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Finch, Pruyn & Co. v. Martinelli

New Jersey Superior Court, Chancery Division


Decided: December 19, 1969.

FINCH, PRUYN & COMPANY, INC., A NEW YORK CORPORATION, PLAINTIFF,
v.
JOSEPH MARTINELLI, HELEN MARTINELLI, AND MONMOUTH COUNTY NATIONAL BANK, A NATIONAL BANKING ASSOCIATION, DEFENDANTS

Lane, J.s.c.

Lane

[108 NJSuper Page 158]

This matter is before the Court on plaintiff's notice of motion to settle the terms of the final judgment. The issue before the court is whether plaintiff is entitled to have taxed as part of its costs the expense of depositions taken during the course of the proceedings.

The complaint was filed September 21, 1967, seeking to recover on various notes dated May 15, 1967 given by defendant Joseph Martinelli to plaintiff and seeking to specifically enforce an agreement by Joseph Martinelli that he would execute and deliver to plaintiff a mortgage on all real estate owned by him. Ultimately, judgments were entered against Joseph Martinelli in the total amount of $20,000. No relief could be given to plaintiff on the specific performance count because it was found that on July 14, 1967 and August 18, 1967 Joseph Martinelli had conveyed to his wife, defendant Helen Martinelli, his interest in certain premises they held as tenants by the entirety, his only interest in real estate.

A fourth supplemental complaint was filed October 14, 1968 joining Helen Martinelli. This complaint sought a judgment setting aside the conveyances from Joseph Martinelli to Helen Martinelli. The matter came on for trial on November 12, 1969. At the conclusion of testimony the court rendered an oral opinion holding that the conveyances were fraudulent as against plaintiff and would be set aside.

The depositions involved and their expenses are as follows:

Feb. 7, 1968 Joseph Martinelli $116.00

Dec. 20, 1968 Joseph Martinelli,

Helen Martinelli and

Henry Sant'Ambrogio 182.50

Feb. 19, 1969 Robert Martinelli 69.50

Mar. 14, 1969 Robert Martinelli 69.50

April 16, 1969 Joseph Martinelli and

Helen Martinelli 87.25

[108 NJSuper Page 159]

Costs normally are allowed as of course to a prevailing party, R. 4:42-8(a); however, their allowance is discretionary. In determining what costs may be allowed, in the absence of specific authorization by Supreme Court rule the court must find statutory authority. U.S. Pipe, etc. v. United Steelworkers of America , 37 N.J. 343, 355 (1962).

N.J.S.A. 22A:2-8 provides that a party is entitled to include in his bill for costs "his necessary disbursements," including "The costs of taking depositions when taxable, by order of the court; * * *"

The policy established by our Supreme Court is that each litigant should bear his own expenses in prosecuting and defending his individual interest. Sunset Beach Amusement Corp. v. Belk , 33 N.J. 162, 167 (1960). This court has been unable to find any reported case since 1948 in which the expenses of depositions were ordered to be included in the prevailing party's bill of costs. Our Supreme Court referred to such expenses in U.S. Pipe, etc. v. United Steelworkers of America, supra , where Justice Hall stated:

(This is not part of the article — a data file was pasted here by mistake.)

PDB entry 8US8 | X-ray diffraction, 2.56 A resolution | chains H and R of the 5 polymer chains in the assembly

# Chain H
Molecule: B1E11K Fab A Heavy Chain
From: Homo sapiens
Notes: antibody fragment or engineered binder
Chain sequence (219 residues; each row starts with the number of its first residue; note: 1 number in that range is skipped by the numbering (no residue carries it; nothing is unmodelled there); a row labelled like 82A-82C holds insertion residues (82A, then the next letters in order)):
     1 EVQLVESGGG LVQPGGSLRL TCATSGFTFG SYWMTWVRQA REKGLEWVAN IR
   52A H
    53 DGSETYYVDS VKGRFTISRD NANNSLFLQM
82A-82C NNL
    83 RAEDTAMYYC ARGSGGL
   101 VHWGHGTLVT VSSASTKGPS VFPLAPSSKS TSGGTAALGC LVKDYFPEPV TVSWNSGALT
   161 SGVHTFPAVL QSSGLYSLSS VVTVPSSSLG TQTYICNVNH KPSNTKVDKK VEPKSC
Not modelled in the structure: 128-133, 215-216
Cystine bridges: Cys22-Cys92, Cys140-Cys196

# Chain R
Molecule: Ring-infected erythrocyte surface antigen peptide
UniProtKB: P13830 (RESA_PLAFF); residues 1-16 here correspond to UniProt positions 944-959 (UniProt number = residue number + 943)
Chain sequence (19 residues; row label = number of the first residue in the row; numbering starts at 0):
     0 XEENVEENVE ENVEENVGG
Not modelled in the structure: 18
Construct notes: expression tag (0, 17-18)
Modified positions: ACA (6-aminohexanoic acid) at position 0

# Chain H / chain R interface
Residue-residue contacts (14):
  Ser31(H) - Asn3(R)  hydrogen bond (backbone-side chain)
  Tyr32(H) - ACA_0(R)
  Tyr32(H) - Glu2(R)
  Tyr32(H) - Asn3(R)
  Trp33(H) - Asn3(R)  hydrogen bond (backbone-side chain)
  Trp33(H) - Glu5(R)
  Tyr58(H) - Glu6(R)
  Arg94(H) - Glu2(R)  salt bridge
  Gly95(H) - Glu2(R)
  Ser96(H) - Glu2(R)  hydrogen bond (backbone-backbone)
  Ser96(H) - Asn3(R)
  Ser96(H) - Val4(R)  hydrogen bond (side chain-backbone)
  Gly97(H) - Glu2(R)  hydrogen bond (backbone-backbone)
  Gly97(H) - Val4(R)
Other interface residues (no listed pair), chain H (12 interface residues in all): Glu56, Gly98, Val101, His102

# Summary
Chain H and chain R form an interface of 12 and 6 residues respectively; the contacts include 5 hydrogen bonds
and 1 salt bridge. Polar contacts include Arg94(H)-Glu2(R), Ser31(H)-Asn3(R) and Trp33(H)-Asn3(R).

The clerk of the court has advised that orders directing the taxation of the expenses of depositions are not uncommon in this Division.

It would appear that the policy expressed in Sunset Beach Amusement Corp. v. Belk, supra , precludes the routine direction for taxation of the expenses of depositions in every case. N.J.S.A. 22A:2-8 must contemplate that in certain

[108 NJSuper Page 160]

cases justice will require that the losing party bear the expense of depositions taken during the course of the proceedings.

Any depositions taken before the filing of the fourth supplemental complaint would fall in the category of expenses normally undertaken by litigants in the prosecution of their causes of action. The initial claims against Joseph Martinelli involved no fraud or other reprehensible conduct on his part. There were no extraordinary circumstances in the cause of action or in the conduct of the defense. There is no reason why the plaintiff should not bear the expense of the February 7, 1968 deposition.

Plaintiff, in obtaining judgments against Joseph Martinelli, bore not only the expense of the routine steps but also counsel fees. Justice requires that the expense of depositions incurred to set aside the fraudulent conveyances made to frustrate plaintiff's opportunity to satisfy its claims should be borne by defendants where the depositions were necessary and were actually used at the trial. At the trial the depositions taken December 20, 1968 and April 16, 1969 were used. Such depositions were necessary. Accordingly, the cost of those two depositions, totaling $269.75, will be included in the taxed bill of costs against both Joseph and Helen Martinelli. The other two depositions were not used at the trial nor were they helpful. The motion insofar as it relates to the other depositions will be denied.

19691219


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